Practice-based population health (PBPH) may become a more widely viable option for primary care providers, according to a report released last month by the Agency for Healthcare Research and Quality (AHRQ).
The report, prepared by the National Opinion Research Center (NORC) at the University of Chicago, claimed that technology advances and incentives established to foster this type of care will help PBPH contribute to transforming primary care and to improving healthcare quality, patient outcomes, provider satisfaction and the efficiency of the healthcare system.
PBPH is defined as an approach to care that uses information about a group, or population, of patients within a primary care practice or group of practices to improve the care and clinical outcomes of patients within that practice. NORC identified five domains of information management functions that support proactive population management. The domains are:
- Identify subpopulations of patients: Practices can target patients who require preventive care or tests;
- Examine detailed characteristics of identified subpopulations: Information management systems can allow practices to run queries to narrow down the subpopulation of patients or to access patient records or additional patient information;
- Create reminders for patients and providers: Information on patients can be made actionable through notifications for patients and members of the practice;
- Track performance measures: Practices can gain an understanding of how they are providing care relative to national guidelines or peer comparison groups; and
- Make data available in multiple forms: Information may be most useful to practices if it can be printed, saved or exported and if it can be displayed graphically.
According to the research, practices with EHRs and registries are currently performing more PBPH functionalities than paper-based practices, but no practice is performing all of the functionalities. “More widespread adoption of PBPH will require technological innovations, greater availability of usable data, new methods for reimbursement of primary care, and changes in physicians’ views of care delivery and their practice workflow,” the report stated.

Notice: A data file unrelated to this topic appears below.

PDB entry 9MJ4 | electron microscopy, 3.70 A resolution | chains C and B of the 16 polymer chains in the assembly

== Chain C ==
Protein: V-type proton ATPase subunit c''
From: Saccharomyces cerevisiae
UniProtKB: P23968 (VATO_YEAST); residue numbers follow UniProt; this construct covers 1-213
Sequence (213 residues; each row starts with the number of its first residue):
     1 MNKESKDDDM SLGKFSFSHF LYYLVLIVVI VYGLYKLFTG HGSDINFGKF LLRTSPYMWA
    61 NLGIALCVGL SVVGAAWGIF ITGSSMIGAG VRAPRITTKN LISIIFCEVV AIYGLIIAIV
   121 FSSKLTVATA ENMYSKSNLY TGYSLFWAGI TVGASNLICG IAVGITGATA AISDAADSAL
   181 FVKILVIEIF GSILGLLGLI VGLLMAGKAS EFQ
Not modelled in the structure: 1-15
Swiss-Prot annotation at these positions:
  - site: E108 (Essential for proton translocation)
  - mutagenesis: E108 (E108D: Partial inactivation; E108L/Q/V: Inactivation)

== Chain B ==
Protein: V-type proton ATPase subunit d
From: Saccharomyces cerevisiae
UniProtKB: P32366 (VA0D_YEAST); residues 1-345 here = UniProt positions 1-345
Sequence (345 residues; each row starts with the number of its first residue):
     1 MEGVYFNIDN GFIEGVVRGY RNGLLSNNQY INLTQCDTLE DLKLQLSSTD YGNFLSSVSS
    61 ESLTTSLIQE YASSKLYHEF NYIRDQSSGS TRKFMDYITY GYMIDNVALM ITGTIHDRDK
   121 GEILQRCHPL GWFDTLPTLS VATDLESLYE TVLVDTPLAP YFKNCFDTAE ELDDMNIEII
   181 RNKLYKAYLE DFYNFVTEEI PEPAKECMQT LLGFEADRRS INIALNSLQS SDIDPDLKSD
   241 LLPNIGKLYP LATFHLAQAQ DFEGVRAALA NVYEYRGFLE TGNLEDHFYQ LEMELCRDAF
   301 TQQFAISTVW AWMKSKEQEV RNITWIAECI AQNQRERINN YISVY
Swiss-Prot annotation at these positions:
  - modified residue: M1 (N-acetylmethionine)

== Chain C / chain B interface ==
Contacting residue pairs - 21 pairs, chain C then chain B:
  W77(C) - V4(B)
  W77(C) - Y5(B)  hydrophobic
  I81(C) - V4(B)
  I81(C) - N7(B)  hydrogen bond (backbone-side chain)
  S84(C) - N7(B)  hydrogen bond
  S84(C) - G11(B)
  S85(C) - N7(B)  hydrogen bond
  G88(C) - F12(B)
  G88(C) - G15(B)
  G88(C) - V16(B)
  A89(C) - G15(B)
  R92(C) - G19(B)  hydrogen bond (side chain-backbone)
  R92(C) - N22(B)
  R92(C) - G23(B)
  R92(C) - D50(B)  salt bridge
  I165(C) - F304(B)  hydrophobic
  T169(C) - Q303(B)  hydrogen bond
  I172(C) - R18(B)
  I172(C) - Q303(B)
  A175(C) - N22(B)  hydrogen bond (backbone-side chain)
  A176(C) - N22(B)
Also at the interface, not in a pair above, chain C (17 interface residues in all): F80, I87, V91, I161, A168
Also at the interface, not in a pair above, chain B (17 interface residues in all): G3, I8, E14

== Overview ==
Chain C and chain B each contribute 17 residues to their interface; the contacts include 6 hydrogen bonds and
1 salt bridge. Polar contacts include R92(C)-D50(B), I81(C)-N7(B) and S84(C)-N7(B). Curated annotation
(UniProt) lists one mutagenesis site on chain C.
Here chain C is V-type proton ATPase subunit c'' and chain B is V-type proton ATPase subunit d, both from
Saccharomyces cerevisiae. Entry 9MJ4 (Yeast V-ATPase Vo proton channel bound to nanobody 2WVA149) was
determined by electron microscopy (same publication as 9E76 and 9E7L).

The movement toward healthcare reform and recent federal investment in health IT provides a window of opportunity for transforming primary care, according to the report. To increase the adoption of PBPH, incentives for proactive population management can be incorporated into policies related to provider payment, the related provisions in the American Recovery and Reinvestment Act of 2009 and efforts to strengthen the primary care workforce.
To engage in PBPH, practices need accurate data in a discrete form, according to the report. “Providers … explained they often are able to run queries only on billing data, which may be inaccurate and insufficient for supporting PBPH,” the authors wrote. “Because clinicians are trained to provide individualized care to one patient at a time, changing providers’ focus to the population level will require a paradigm shift."
Because of the shift, clinicians interviewed were concerned with the disruption of workflow PBPH could cause because of the time needed to collect and analyze data on the patient population and the increased need for appointments that more proactive care requires, the report found.
“Further research may also be important in fostering PBPH,” the study concluded. “To make population management tools more useful to primary care providers, research could be conducted to advance learning in a number of critical areas – how to automate preventive care or disease management services, to improve natural language processing for converting text into discrete data elements in real time, to develop case studies of best practices in PBPH and to compile specific data elements for PBPH tools.”